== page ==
Dr. Leonardo Oliva

Before he turned 15, he enrolled at the Conciliar Seminary of Guadalajara, but he finally opted for chemistry and pharmacology at the Medicine Faculty of the National University of Guadalajara.

Oliva completed his internship at the San Miguel de Belén Royal Hospital. At 24, he got his degree as a medicine professor and taught such subjects as chemistry, botany, pathology, and anatomy.

He lived shortly in Autlán de la Grana, a municipality in southern Jalisco. Once he came back to Guadalajara, he spent his time teaching at the university, doing pharmacological research, and practicing medicine at Belén Hospital.

Now known as Fray Antonio Alcalde old public hospital, which has been in service since it opened in 1794.

Dr. Leonardo Oliva divulged his knowledge in a book called History of Medicine in Mexico, which was submitted to the National Academy of Medicine in Paris and was published in 1857.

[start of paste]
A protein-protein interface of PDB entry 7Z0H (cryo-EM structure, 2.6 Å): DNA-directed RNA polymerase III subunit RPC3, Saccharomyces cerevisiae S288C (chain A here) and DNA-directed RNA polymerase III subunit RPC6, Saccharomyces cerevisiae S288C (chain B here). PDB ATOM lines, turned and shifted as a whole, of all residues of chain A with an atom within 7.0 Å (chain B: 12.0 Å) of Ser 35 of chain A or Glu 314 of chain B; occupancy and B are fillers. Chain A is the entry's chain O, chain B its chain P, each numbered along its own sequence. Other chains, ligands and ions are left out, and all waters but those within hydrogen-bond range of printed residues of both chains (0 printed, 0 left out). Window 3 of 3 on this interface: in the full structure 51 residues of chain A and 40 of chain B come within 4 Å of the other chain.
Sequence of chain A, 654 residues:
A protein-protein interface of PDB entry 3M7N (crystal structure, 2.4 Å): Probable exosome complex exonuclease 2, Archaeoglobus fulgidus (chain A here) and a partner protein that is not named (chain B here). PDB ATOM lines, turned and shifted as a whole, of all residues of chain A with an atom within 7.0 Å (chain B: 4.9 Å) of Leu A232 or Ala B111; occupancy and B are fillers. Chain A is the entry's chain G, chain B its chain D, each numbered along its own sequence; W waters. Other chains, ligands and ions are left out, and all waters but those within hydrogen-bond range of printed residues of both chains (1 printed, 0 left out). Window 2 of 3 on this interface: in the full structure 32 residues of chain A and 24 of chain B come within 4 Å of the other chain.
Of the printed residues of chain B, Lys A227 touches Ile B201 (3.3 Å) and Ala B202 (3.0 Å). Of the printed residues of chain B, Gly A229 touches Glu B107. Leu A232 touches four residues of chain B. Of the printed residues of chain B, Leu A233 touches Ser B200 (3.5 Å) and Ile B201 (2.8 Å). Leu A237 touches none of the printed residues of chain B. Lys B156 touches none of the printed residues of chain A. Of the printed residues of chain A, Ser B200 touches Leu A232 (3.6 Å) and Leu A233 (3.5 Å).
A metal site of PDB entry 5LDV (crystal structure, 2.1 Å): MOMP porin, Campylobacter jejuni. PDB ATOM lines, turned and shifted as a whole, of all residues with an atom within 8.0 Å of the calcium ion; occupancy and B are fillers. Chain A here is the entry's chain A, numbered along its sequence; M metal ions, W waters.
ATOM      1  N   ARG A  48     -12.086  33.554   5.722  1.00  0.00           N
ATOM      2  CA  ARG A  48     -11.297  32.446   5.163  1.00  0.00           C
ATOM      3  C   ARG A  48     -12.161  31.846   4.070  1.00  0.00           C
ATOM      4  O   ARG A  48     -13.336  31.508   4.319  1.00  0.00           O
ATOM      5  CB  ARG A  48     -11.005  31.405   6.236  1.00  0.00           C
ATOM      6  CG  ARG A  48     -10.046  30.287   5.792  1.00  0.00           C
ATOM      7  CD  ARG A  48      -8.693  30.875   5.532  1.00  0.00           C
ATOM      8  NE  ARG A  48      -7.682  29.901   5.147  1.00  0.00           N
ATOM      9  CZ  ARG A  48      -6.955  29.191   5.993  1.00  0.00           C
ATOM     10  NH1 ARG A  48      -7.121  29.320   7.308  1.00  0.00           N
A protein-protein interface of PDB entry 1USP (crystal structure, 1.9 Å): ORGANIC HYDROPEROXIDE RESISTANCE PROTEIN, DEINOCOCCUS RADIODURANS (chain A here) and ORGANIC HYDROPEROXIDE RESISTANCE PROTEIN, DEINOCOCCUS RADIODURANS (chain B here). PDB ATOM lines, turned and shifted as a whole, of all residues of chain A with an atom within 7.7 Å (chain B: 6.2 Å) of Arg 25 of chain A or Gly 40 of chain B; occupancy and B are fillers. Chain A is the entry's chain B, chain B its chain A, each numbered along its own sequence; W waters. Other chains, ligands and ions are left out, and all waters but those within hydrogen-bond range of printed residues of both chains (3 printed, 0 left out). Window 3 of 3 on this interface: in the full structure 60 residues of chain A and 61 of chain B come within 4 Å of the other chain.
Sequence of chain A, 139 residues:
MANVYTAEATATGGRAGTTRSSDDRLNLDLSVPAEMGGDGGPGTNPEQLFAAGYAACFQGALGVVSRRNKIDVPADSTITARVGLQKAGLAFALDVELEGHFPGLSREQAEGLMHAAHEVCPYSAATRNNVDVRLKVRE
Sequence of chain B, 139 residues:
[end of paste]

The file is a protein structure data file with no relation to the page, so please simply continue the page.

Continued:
Due to his conservative values, he lost his academic position during the Reform War. He had to return to the south of Jalisco, losing his scientific career and leading him to a life full of misery and poverty.

He died in Guadalajara at the age of 58. He was buried at the Panteón de Belén, the oldest cemetery in the city; which is home to incredible legends and offers public tours.

In 1873, a year after his death, scientific and literary societies in the city, paid homage to him. His oil-portrait as well as bronze sculptures can be seen at Jalisco's Public Library, the National Natural History Museum, and the National High school Library in Mexico City.

Continue enjoying our historic center and learning about the legacy of Leonardo Oliva and the Honorable Citizens of Jalisco.